Monday, 28 September 2015

Review: Playing with Fire by Tess Gerritsen

Publisher: Ballantine, Random House
Rating: 4.5*

From the beginning in Rome to the end in (… well you’ll just have to read the book to find that out!) this stand-alone thriller, by the always entertaining best-selling author Tess Gerritsen, will enthral and captivate you.  If you’re looking for a Rizzoli and Isles type novel, you won’t find that here.  What you will find is another fascinating side to Tess’s knowledge and abilities and a wonderfully satisfying thriller.

Julia, from whose perspective the book is mainly written, is a professional violinist and happily married mother to three year old Lily living in current-day Boston.  She happens upon a piece of unknown music in a little bookshop while on a trip to Rome, but little does she realise the chain of events that playing this piece will begin upon her return home.  Is Lily really trying to hurt her?  Is something wrong with her precious child?  Why will no-one believe her?  Who is good and who is bad?  From hardly being apart to being afraid of her own daughter, Julia’s story gathers pace quickly really making the reader wonder about the cause of the strange, and very frightening, behaviour.

Interwoven with Julia’s story is another, set in the days before, and early days of, World War 2.  It tells the story of Lorenzo, a Jewish musician and composer living in Venice, and his family and friends.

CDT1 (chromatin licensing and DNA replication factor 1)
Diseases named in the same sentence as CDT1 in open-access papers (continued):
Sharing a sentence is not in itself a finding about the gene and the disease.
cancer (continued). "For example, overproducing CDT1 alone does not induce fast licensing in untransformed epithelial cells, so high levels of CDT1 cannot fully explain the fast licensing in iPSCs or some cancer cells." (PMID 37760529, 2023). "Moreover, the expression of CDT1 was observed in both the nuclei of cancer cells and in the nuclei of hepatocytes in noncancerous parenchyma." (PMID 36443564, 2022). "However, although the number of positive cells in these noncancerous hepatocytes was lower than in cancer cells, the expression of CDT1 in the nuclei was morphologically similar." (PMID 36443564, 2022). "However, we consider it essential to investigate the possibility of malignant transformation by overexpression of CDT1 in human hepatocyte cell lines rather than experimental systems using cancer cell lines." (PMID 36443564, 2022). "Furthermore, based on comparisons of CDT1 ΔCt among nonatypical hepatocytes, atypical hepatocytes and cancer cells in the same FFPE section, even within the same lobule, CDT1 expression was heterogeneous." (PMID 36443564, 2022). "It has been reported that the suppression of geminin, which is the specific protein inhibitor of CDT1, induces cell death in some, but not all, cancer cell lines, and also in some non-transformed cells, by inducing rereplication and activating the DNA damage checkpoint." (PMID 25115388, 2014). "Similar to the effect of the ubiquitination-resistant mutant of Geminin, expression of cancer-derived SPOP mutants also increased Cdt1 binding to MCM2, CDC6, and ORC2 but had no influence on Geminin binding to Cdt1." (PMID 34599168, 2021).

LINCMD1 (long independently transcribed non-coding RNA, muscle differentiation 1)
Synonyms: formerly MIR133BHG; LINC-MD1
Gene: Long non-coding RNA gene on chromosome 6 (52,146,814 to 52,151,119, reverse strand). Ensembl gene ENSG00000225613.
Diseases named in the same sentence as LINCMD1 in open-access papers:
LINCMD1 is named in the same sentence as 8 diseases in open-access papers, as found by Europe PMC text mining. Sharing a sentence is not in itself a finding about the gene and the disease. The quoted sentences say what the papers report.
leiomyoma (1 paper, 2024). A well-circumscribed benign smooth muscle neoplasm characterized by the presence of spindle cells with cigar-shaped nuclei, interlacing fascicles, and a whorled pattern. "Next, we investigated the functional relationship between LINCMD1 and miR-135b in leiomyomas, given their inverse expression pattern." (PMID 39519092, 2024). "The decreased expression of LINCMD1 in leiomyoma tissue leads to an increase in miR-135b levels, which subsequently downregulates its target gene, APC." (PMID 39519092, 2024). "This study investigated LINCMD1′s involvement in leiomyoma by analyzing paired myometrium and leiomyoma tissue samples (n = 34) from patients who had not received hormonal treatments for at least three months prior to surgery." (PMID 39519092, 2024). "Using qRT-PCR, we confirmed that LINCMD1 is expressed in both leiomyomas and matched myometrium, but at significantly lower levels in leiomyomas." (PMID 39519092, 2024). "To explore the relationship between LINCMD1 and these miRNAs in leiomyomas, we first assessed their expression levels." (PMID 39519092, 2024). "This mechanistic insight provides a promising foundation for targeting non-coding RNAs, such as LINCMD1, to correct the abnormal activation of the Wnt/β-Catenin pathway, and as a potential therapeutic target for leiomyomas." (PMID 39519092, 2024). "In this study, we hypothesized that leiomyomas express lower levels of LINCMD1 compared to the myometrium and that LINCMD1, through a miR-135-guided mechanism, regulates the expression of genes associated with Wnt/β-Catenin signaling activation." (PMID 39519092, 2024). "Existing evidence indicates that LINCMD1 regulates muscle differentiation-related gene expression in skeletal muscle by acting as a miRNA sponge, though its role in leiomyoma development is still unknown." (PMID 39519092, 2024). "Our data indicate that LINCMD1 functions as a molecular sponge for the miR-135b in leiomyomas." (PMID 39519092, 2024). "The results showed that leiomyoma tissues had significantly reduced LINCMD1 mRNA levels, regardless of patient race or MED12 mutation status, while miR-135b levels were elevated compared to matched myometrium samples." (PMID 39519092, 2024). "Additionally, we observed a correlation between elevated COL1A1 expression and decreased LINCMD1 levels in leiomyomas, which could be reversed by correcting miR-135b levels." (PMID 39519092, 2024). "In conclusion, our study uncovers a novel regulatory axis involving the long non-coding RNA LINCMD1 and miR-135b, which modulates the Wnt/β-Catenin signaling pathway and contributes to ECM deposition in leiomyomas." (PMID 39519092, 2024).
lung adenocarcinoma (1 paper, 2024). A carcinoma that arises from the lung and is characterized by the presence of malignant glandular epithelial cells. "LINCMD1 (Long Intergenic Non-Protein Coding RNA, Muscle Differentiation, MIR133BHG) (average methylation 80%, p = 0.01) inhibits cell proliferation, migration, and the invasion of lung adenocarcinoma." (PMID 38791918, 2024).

Though they have never met, and their stories are from different times and places, danger is no stranger to either Julia or Lorenzo making you want to read on and find out more as the pace of this novel accelerates.  Finding out Lorenzo’s story and the history of the Waltz he wrote become vital to Julia (and the reader), leading her own story down unexpected paths with many twists and turns.

Danger is ever present for both Julia and Lorenzo, but so are beauty, love and music.  The whole book is wonderfully written, even though sometimes about painful subjects, leading the reader to change their mind several times about some of the well thought out characters as the story unfolds and ultimately leads to a very satisfactory ending.

Bookstore Links:  |  |  B&N  |  Waterstones  |  WH Smith

Reviewed for MCT by Jan G.